He says I have arms like a man. Curved bicep, forearms covered in light hair, too many veins showing. My hands are too big, he says. My words and expectations too big.
“You’re built like a bloke,” he says, kneading my arm absently with his hand. Sometimes after sex he elaborates: I’m too forceful, my hands are too rough. He told me once that he dated a girl with hands as soft as clouds.
“I swear, one touch would make me hard.”
Constant reminders that I’m not like those peroxided girls writhing around on screen with their bald genitalia and bald horizons. Tangling legs through his, I peer down into his florid face and search for tenderness. And usually come up blank. So, I roll off, stare at the ceiling instead, and stretch my big arms above my head. I grab a T-shirt, and pad barefoot to the kitchen.
His brother calls me Brucie. Thinks it’s a hoot and loves to yell it out across a restaurant, a drunken party.
“Hey, Brucie-Big-Guns, looking fine in that dress you stole from Tyson, Sweetheart.”
I’m 5 foot 10 and help my uncle at the warehouse some weekends. I’m solid and strong but apparently that makes me a freak. I usually just smile, lick the line of my lipstick, and imagine his brother’s neck squeezed tight between my big guns while his puffy face turns purple.
Since Mom died, my uncle often throws a bit of extra work my way. Not that he ever got on well with Mom. Sibling guilt, probably. My mother was one of those women who could legitimately be described as petite. Soft skinned, smelling of Revlon, she projected pastels and femininity. Men opened doors for her, fell into her light laughter, carried her bags, married her a few times. My sister and I trailed behind; one of us in awe and one of us in training. Cassie was never as fine-featured as Mom, but it hardly mattered. She learned how to speak and gesture softly, hold eye contact just long enough, brush fingers gently over arms, and spent hours tweaking and perfecting.
“Brittany, it wouldn’t hurt to get your eyebrows done. You’ve got such strong brows, but you don’t want to look like Frida, Hon.”
I see him look at Cassie, wondering why he ended up with the lump and not the sexy sister. He has no idea. She’d have him so sewn up he’d be searching for a frickin’ drink coaster even when she wasn’t home. But then again, he’d probably be just like all those other men, pretending they hate it, and secretly wanting nothing more than another mother.
He says I walk like a man too. Says he saw me walking towards him in the parking lot, my hair under my hat, arms swinging, and he thought I was a guy. I tell him I’d never think he was a woman. Most women don’t scratch their genitals that much. When Cassie and I were teens, I’d see her lift her arse cheek, fart delicately into the musty air of our shared bedroom and wonder how she even managed to fashion her fart into something less vulgar than mine.
I add five rashers of bacon to the pan. Two for me, three for him. I want three but it’s my pathetic attempt to appear ‘ladylike’. He calls out from the bedroom.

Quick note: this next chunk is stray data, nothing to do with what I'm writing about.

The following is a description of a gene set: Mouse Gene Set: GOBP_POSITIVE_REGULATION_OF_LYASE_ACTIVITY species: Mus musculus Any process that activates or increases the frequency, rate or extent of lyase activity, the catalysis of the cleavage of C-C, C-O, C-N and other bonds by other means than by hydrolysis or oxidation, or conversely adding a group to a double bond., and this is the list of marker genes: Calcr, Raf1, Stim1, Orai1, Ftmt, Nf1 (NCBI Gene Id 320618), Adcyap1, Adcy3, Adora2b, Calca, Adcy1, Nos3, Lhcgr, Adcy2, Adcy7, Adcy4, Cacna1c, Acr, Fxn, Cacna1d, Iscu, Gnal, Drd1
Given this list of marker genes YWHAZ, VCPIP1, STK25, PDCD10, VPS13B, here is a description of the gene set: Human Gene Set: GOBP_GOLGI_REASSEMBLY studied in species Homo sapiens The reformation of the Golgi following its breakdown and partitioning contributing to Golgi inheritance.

“Brit, my brother’s coming for dinner, tonight. Did I tell you?”
No, he did not.
“No. You cooking?”
“Aww, can’t you make that amazing chicken dish? It’s soo good.”
“I won’t be back from work till 6.00, so, no.”
Bacon hisses at me as I push it from the eggs.
“Oh, shit. What are we going to do, then?”
My jaw tightens. Then, he’s behind me, hand cupping a cheek under my T-shirt.
“Can’t you get off early?”
“Can’t you learn to cook?”
He removes his hand, scrapes back a chair, and slumps.
“Aw, come on, we go to your sister’s place all the time. I don’t complain.”
Why would he? Eating a delicious meal at her neat, comfortable home with her neat, comfortable husband. I bring dessert. He brings a six pack as a gesture, now and then.
“Is he bringing anyone?” I concede a little.
“Nah, don’t think so. Just him. He’s been a bit down.”
Yeah, I would be too if I were him.
“If he calls me Brucie-Big-Guns one more time I’ll flatten him.”
He laughs. “Brit, it’s a joke. Can’t you take a joke?”
“I mean it.”
I plate up bacon and eggs. He’s still laughing. Obviously recalling all those sweet humiliations, fun times his brother had at my expense. Holding the plate before him, he grabs, but I clutch the side until he looks at me. I give hard eye-contact.
“I mean it.”
He pulls at the plate.
“Geez. Ok. I’ll tell him.”
I let go.
“So, will you cook?” he asks.
Bacon is salty, hot, divine. I swallow it, and my pride, once more.
“Ok, but you’re helping.”
He beams at me, and I am stupidly happy again.
Rice steams and the table is set. He’s collecting extra beer from the garage fridge when the doorbell rings. I wipe my hands on a tea towel and walk over to the door.
“Brucie-Big-Guns!” his brother cries with an ear-splitting grin, already drunk.
He’s not out for long. Ten seconds, if that. He crumples forward onto the carpet, so it’s not like he hits his head or anything. Cassie asks me later, when she comes with her husband’s pick-up to help move my things, what on earth was I thinking? But at that exact second, as I raised my Brucie-Big-Guns, I’m not sure I was thinking. So, I just tell her what she’s always told me since Mom died.
“A woman deserves to be treated like a lady. Mom taught me that.”